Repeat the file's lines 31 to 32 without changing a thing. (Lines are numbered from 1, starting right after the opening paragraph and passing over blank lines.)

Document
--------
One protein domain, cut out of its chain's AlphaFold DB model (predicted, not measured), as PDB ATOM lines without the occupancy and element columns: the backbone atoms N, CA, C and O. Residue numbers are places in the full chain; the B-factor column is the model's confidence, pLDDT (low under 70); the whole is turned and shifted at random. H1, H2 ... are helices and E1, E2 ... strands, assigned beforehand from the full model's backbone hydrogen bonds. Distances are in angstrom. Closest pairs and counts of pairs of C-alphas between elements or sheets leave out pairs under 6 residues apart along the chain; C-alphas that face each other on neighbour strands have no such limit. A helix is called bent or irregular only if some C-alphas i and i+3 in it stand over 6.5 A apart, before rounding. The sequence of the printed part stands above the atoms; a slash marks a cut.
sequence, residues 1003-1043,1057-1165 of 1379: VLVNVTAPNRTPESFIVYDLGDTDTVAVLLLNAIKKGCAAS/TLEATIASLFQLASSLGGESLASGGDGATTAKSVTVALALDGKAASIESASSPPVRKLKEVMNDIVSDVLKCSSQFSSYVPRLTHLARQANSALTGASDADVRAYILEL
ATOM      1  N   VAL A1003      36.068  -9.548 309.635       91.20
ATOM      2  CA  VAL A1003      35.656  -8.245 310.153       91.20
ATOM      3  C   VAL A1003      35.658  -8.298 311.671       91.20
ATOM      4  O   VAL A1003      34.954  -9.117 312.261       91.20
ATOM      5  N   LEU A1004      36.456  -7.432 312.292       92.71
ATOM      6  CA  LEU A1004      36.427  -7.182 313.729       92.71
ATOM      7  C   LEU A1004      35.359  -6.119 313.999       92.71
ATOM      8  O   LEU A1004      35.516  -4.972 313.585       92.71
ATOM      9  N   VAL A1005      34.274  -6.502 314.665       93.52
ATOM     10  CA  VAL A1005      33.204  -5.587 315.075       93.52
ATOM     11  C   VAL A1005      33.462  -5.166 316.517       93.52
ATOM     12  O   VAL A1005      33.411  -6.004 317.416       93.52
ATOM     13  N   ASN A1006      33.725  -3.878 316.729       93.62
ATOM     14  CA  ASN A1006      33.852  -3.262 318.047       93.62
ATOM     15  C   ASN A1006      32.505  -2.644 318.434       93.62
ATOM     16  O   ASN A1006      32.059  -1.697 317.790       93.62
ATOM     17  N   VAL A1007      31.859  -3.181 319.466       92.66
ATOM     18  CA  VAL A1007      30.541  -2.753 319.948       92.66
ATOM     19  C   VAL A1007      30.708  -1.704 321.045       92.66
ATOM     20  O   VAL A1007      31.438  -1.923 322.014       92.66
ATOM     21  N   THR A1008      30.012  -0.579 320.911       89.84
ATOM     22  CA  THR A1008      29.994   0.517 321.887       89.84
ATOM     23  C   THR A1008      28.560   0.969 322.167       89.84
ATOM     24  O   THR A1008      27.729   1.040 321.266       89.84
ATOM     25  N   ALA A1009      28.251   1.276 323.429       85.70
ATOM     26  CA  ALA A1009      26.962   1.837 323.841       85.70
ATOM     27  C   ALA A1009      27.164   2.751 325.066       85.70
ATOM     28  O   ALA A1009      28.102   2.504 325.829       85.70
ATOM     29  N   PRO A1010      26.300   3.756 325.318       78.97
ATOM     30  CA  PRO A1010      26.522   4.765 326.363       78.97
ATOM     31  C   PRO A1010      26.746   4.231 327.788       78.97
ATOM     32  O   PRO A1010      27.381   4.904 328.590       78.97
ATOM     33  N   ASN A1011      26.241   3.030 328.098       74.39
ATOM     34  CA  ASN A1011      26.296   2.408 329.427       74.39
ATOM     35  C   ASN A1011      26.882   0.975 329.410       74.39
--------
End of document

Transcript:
ATOM     30  CA  PRO A1010      26.522   4.765 326.363       78.97
ATOM     31  C   PRO A1010      26.746   4.231 327.788       78.97